Another important area of training is the handling of explosives, how to lay charges in buildings and on bridges for the purpose of detonation, how to handle C4 and other plastic explosives, how to install explosives in a car as a booby trap, how to fit the various triggers for such a device, and how to install bombs at various locations for the purpose of assassination, placing them in areas where they won’t be discovered.

Recruits also go through an initial body building course, followed by the usual personal weapon’s training, how to operate various types of automatic weapons, recoilless rifles, rocket launchers, SA-7 surface-to-air missiles, Sagger antitank missiles, the art of sniping for those having to become an assassin, concealment techniques, and also martial arts training, and unarmed combat.

The art of kidnapping a victim may also be touched upon, picking the best spot for an ambush, how to stop the target’s car with another motor vehicle, the skills of defensive driving, how to eliminate bodyguards, and extract the mark without harming him. But should they find themselves arrested, they are taught how to withstand interrogation techniques, and not to give anything away to their interrogators.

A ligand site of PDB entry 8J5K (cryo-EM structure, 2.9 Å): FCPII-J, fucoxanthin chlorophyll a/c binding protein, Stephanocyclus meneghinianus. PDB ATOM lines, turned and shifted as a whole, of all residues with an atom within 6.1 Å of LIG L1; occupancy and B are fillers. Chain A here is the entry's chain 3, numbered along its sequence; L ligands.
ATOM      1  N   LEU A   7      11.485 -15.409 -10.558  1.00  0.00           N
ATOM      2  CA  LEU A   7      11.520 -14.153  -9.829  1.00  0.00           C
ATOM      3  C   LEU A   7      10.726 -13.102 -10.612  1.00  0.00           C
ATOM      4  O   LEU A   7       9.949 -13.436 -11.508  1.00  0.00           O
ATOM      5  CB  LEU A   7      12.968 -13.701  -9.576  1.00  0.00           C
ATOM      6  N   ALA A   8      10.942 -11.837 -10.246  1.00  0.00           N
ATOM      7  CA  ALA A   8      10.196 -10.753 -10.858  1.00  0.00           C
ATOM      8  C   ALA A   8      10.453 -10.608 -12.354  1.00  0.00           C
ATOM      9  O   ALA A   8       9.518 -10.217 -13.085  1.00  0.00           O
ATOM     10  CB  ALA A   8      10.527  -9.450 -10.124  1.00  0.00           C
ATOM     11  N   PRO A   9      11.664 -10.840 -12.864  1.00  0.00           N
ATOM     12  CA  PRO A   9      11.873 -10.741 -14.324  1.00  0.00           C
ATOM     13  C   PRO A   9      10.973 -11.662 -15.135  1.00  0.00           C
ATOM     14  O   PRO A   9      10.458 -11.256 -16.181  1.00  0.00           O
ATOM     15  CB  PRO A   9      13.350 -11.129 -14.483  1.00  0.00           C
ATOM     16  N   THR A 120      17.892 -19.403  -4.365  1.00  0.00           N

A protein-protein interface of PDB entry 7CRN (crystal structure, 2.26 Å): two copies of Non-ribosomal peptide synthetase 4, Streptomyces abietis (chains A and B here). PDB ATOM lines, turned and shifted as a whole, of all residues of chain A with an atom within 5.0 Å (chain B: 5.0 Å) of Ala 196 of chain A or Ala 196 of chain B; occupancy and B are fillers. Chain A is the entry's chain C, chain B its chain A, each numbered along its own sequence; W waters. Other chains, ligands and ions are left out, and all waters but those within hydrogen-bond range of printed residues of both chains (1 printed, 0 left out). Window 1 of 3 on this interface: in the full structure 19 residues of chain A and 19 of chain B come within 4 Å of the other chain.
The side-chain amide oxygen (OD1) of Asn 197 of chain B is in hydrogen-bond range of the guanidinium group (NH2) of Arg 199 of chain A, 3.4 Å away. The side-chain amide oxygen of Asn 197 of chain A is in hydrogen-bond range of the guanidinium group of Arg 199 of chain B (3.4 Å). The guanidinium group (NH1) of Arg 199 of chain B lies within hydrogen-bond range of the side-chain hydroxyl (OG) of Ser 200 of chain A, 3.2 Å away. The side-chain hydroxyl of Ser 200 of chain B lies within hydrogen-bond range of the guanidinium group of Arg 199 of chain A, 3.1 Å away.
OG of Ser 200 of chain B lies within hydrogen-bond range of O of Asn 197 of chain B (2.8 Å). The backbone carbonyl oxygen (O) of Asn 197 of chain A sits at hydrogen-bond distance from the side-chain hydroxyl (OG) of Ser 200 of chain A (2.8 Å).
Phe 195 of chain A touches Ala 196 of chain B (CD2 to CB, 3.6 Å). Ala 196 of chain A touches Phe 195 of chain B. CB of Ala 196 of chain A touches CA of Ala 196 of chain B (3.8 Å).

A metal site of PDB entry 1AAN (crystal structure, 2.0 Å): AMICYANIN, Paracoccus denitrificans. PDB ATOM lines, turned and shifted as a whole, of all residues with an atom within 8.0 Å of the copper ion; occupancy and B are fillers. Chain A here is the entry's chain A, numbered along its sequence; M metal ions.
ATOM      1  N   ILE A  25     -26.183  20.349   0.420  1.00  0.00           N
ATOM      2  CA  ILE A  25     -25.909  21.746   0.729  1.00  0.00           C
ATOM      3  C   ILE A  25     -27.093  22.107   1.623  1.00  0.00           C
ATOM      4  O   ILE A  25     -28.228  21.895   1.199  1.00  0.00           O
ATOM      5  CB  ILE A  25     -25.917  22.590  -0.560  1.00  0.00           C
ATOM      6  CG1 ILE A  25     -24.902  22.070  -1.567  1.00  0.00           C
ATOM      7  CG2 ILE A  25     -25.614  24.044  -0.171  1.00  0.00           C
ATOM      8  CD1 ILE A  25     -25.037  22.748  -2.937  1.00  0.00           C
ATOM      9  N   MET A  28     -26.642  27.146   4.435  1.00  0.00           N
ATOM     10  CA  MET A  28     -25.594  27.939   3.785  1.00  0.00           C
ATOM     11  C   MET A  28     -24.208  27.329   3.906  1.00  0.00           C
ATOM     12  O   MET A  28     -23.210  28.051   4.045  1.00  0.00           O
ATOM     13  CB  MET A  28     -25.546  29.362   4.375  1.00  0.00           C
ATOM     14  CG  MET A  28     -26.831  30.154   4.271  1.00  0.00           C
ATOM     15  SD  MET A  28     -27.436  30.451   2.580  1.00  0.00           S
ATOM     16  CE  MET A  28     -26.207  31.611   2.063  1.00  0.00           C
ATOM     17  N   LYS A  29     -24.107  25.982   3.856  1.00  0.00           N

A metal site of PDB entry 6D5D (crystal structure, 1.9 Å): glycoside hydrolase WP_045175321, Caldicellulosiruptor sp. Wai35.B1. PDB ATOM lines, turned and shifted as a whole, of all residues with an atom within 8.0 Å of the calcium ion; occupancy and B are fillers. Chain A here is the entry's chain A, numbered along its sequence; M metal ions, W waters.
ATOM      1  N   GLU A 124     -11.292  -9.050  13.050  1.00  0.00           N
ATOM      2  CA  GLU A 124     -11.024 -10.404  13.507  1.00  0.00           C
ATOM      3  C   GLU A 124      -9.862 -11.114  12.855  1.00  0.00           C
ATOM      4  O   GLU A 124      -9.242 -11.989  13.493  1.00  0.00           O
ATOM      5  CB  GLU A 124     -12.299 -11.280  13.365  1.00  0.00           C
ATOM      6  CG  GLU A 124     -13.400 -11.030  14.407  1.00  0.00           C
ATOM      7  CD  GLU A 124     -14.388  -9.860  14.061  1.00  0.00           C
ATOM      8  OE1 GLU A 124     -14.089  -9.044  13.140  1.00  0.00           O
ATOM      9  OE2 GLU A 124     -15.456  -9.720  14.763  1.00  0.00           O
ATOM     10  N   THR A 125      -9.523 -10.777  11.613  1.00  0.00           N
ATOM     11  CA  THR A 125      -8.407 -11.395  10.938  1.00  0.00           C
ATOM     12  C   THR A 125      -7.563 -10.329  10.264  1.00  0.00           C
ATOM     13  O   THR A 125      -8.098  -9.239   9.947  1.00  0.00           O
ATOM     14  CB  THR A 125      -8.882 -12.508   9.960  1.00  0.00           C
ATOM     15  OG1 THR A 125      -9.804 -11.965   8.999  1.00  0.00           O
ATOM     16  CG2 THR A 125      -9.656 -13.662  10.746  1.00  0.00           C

As well as Iraqi Shiite insurgents, al-Qaeda operatives have also been trained at Quds Force facilities. The 9/11 Commission Report concluded that Iranian involvement with al-Qaeda dates as far back to the early 1990s, with intelligence suggesting that talks between al-Qaeda and Iran took place in Sudan, in which a loose partnership was agreed to provide basic support, with training being the main proviso, in their effort to carry out terrorist attacks against the United States and Israel.

No sooner had this deal been agreed upon, al-Qaeda operatives travelled to Iran to receive explosives training at IRGC run training camps. According to intelligence reports, al-Qaeda operatives were training at a Quds IRGC camp in Marivan, which lies close to the border of Iraqi Kurdistan. It also came to light that a group of al-Qaeda operatives had travelled to the Bekaa Valley in Lebanon, their destination was a Hezbollah training facility, where they were to receive further training in explosives, and were also taught the fundamentals of intelligence and security.

With Hezbollah being a Shia faction like Iran, but al-Qaeda being Sunni, in normal situations, both sides would be deemed fervent enemies. But in wars such as Iraq and Afghanistan, or striking back against the U.S. and Israel, it was a case of my enemy’s enemies are my enemies, and as far as their hatred of the United States is concerned, with both groups wanting to see US troops completely out of the Middle East, both sides came together as reluctant comrades.